14 Income The study revealed that 28 families out of 49 families earn between Rs. 5,000/- to Rs. 8,000/-, 15 families earn more than Rs. 8,000/- month and the remaining 6 families sustain on less than Rs. 5,000/- per month.

15 Income from prostitution The respondents were asked about their earning from prostitution. 15 women are earning more than Rs. 8,000 per month and 29 women earn between Rs. 5,000 to Rs. 8,000 per month. It may not be out of place to mention that most of the women in the community are the sole bread winners in the family.

16 Time period in prostitution The respondents were asked to explain the number of years / months they have been involved in prostitution. 29 women there for more than five years (some are in the trade for the last 15 to 20 years also). 15 women are there for the last 3-5 years and the remaining five for less than three years (the youngest one is a 20 year woman who was going to customers for the last one month

17 Whether full time or part time into prostitution? 48 out of 49 women interviewed are engaged full time into prostitution. They normally leave their houses in the evening and go to highways in a group to solicit customers. Only one elder lady responded that she is engaged on a part time basis that is during the night and during the day time, she sells eggs and tea in the hamlet..

18 Who influenced the women into prostitution? The influence factor was analyzed in the context of entry into prostitution. It was found that husbands/ families have a greater role to influence women and to lure them to join prostitution. 34 out of 49 women said it was their husbands / families who persuaded them into it. 12 women were influenced by friends and surroundings and 3 mentioned that it was their decision

19 Whether other family members are involved in prostitution? Only married members of the family are pressurized to earn money through prostitution. It was found from the response that during the normal course, the sister-in-laws (jethanis and devranis) and sometimes the mother – in laws accompany the women to the highways to solicit customers.

20 Status in the family after joining prostitution vis-à-vis before joining it 44 out of 49 women have revealed that after getting into prostitution, they are consulted and their consent is being taken in household decisions. The male members are unconcerned about how they are earning their income. In some cases, the earning female members are the ultimate decision makers in the family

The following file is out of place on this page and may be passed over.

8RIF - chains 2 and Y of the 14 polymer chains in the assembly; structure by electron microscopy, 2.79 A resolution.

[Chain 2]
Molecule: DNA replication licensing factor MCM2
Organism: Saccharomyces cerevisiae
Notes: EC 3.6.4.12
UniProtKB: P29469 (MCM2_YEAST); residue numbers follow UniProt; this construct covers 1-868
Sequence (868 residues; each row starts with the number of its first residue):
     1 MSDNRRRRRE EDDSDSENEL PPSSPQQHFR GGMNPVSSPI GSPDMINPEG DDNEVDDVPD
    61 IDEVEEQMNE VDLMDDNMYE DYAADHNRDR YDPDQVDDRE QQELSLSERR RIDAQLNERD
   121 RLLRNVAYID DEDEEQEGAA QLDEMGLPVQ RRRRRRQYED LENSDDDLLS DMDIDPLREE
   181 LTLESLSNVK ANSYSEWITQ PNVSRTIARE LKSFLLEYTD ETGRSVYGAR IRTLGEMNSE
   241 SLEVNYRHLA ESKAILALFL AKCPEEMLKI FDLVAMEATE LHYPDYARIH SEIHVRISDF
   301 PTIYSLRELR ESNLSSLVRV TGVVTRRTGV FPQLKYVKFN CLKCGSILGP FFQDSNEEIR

21 Who controls the money? In majority of cases the female members who earn the money control the same. They take the male members into confidence in so far as monetary utilization is concerned. Money is broadly spent for betterment of the family. Only 4 respondents have revealed that the money earned by them is controlled and spent by their husbands and in-laws.

22 Who takes the decision in the family? The study tried to understand the decision making process in the families among the Perans. They have a collective approach to decision making. They sit together, discuss among themselves in the family and arrive at a decision based on consultation and consent. The exceptions are there but this is the normal practice among the Pernas..

23 Whether male members are earning? The husbands of Peran women are living off the income of their wives. 45 out of 49 women responded that their husbands do not earn anything. They spend the money earned by their wives from prostitution by playing cards, gambling and on liquor. Only 4 women responded that their husbands are engaged in activities like daily wage manual work, driving and shop keeping

24 Bride Price Attempt was made to understand the prevalence of bride price among the Pernas. It was found that bride price was paid in the marriage of all the 49 women. The amount ranged from Rs. 7000/- to Rs. 90,000/-

25 Does bride price lead to prostitution? Analysis was made to understand the linkage between the payment of bride price and prostitution among the Pernas. 14 women were of the view that bride price leads to prostitution and believe that they are made to earn money paid to their maternal families at the time of marriage. 7 believed that there is no link between the two..